The identification of patients who will derive long-term benefit from treatment with immunotherapy remains a challenge in the field. In this study, the researchers correlated changes in the variant allele frequencies (VAF) in circulating tumor DNA (ctDNA) from patients with non-small cell lung cancer and urothelial cancer treated with the anti-PD-L1 therapy durvalumab with clinical outcomes. The authors determined that alterations in VAF could precede radiographic responses and that patients with a reduction of VAF six weeks following commencement of treatment had significantly greater reduction in tumor volume, longer progression-free survival, and longer overall survival. These results suggest that the early monitoring of ctDNA VAF may help to identify patients who will benefit from durvalumab monotherapy.
Journal: Cancer Immunology Research
FAP Delineates Heterogenous and Functionally Divergent Stromal Cells in Immune-Excluded Breast Tumors
Cancer-associated fibroblasts (CAFs), which are often correlated with poor prognosis, display heterogeneity in composition and function, yet how CAFs suppress responses to immunotherapy remains unclear. In this study, the authors could categorize mouse and human breast tumors expressing fibroblast activation protein (FAP), a marker for CAFs, into two discrete populations based on the expression of podoplanin (PDPN): while the FAP+PDPN+ population was composed of CAFs, the FAP+PDPN– population was composed of cancer-associated pericytes (CAPs). The PDPN+ CAF population was enriched at the tumor periphery and suppressed the proliferation of T cells in a nitric oxide-dependent manner, while the CAP population localized around vasculature and were not immunosuppressive. These results illustrate the dichotomous functions, phenotypes, and locations of FAP-expressing stromal cells in breast tumors.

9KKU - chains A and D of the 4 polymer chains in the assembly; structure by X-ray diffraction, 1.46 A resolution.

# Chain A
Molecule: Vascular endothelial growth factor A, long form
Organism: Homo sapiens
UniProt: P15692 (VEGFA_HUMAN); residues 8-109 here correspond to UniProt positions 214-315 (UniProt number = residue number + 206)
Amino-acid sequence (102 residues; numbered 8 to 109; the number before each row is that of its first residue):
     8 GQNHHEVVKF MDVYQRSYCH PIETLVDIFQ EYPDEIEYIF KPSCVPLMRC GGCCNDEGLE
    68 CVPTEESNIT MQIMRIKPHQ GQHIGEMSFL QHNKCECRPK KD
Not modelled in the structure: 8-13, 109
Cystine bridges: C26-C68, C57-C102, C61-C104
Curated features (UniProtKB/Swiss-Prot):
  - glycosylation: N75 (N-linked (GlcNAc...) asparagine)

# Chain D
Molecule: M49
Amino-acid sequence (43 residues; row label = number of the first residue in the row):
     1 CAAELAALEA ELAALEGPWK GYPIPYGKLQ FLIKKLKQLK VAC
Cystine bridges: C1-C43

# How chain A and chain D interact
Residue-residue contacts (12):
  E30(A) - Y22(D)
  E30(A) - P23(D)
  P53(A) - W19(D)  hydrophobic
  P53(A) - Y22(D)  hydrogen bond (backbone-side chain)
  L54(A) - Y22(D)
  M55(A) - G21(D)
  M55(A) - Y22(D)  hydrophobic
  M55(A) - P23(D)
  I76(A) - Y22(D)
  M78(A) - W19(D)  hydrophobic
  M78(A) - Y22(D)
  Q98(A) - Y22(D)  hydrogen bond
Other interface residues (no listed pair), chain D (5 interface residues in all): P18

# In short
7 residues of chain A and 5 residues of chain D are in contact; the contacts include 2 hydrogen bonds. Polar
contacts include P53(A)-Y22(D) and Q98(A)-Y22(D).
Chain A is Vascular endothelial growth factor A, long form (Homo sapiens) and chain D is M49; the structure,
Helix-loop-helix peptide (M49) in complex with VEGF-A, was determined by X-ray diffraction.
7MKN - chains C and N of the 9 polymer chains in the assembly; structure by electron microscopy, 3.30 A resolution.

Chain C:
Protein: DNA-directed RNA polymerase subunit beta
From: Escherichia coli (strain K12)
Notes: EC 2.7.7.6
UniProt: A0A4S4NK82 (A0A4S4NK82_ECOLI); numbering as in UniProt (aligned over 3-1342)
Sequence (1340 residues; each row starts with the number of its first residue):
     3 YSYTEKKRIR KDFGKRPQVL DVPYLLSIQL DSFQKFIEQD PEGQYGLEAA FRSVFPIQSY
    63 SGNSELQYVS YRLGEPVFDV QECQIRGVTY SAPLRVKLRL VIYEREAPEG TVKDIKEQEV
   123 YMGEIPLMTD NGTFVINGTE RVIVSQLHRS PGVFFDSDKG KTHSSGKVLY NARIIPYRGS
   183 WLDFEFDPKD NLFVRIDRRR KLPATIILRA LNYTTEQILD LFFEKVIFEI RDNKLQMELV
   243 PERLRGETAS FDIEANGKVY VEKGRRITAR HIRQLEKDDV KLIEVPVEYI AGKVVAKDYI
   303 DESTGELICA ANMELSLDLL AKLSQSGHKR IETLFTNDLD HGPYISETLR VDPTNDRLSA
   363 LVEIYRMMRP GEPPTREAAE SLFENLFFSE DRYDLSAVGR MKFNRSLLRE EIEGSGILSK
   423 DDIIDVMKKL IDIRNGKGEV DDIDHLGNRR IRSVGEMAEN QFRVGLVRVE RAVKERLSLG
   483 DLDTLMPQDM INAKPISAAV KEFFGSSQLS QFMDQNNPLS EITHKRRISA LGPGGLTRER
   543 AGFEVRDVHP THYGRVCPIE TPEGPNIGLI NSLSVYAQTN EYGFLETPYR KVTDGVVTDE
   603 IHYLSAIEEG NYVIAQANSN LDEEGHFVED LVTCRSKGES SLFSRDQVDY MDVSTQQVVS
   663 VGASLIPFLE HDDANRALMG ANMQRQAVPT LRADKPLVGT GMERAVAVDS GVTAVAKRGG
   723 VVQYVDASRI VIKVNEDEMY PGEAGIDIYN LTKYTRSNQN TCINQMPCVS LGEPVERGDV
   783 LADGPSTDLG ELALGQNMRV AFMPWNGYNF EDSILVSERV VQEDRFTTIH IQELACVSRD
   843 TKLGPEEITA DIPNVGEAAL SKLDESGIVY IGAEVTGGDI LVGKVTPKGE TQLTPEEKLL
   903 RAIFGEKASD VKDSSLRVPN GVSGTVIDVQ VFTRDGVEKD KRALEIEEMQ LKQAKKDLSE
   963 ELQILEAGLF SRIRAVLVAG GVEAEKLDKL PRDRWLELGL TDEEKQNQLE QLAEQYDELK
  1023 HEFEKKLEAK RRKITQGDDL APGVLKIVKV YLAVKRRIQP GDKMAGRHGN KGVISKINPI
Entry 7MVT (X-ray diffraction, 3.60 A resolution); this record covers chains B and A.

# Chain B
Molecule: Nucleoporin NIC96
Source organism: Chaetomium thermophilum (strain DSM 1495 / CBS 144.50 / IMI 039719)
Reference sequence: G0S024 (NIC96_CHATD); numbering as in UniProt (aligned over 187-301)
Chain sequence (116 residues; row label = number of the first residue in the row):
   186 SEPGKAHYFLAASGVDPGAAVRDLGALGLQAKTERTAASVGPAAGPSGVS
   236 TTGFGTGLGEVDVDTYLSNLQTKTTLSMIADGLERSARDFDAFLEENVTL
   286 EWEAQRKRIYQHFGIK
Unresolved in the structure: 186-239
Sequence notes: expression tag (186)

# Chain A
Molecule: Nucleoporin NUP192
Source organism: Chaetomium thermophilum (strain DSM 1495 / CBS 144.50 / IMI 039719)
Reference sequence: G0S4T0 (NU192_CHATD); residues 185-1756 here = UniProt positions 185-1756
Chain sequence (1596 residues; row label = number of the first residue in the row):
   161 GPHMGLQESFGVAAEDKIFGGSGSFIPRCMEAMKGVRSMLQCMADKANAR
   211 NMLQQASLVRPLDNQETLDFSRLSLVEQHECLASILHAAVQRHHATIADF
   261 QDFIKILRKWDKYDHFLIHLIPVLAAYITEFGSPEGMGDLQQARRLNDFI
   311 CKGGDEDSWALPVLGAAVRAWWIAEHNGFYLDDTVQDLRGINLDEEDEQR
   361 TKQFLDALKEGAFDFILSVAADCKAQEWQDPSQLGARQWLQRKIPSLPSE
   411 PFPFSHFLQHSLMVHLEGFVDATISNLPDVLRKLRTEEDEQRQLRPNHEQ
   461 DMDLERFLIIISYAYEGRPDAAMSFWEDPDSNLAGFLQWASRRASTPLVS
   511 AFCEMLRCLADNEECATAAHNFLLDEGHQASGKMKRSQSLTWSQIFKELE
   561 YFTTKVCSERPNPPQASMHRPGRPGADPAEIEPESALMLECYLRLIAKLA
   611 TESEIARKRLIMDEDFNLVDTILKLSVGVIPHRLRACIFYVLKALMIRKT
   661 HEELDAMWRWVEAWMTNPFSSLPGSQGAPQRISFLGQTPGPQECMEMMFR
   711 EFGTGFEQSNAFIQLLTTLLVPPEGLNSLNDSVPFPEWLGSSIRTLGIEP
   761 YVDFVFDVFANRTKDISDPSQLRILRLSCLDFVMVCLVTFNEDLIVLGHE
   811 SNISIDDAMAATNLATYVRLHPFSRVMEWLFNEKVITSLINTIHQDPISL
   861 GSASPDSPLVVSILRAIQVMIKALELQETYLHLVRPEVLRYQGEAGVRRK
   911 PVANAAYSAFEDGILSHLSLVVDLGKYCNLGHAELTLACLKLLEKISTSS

Journal: Cancer Discovery
Isoform Switching as a Mechanism of Acquired Resistance to Mutant Isocitrate Dehydrogenase Inhibition
Mutated isoforms of isocitrate dehydrogenase (IDH1 or IDH2) produce 2-hydroxyglutarate (2HG), which contributes to oncogenesis. The treatment of IDH-mutant malignancies with IDH inhibitors can suppress the production of 2HG, but reasons for resistance to these therapies remain unknown. In this study, the authors identified mutant IDH isoform switching (from mutant IDH1 to mutant IDH2, or vice versa) as a mechanism of acquired resistance to IDH inhibition in four patients, thereby allowing the production of 2HG. The authors conclude that serial DNA sequencing and measurement of 2HG in patients treated with IDH inhibitors may facilitate response monitoring, elucidate resistance mechanisms, and guide treatment recommendations.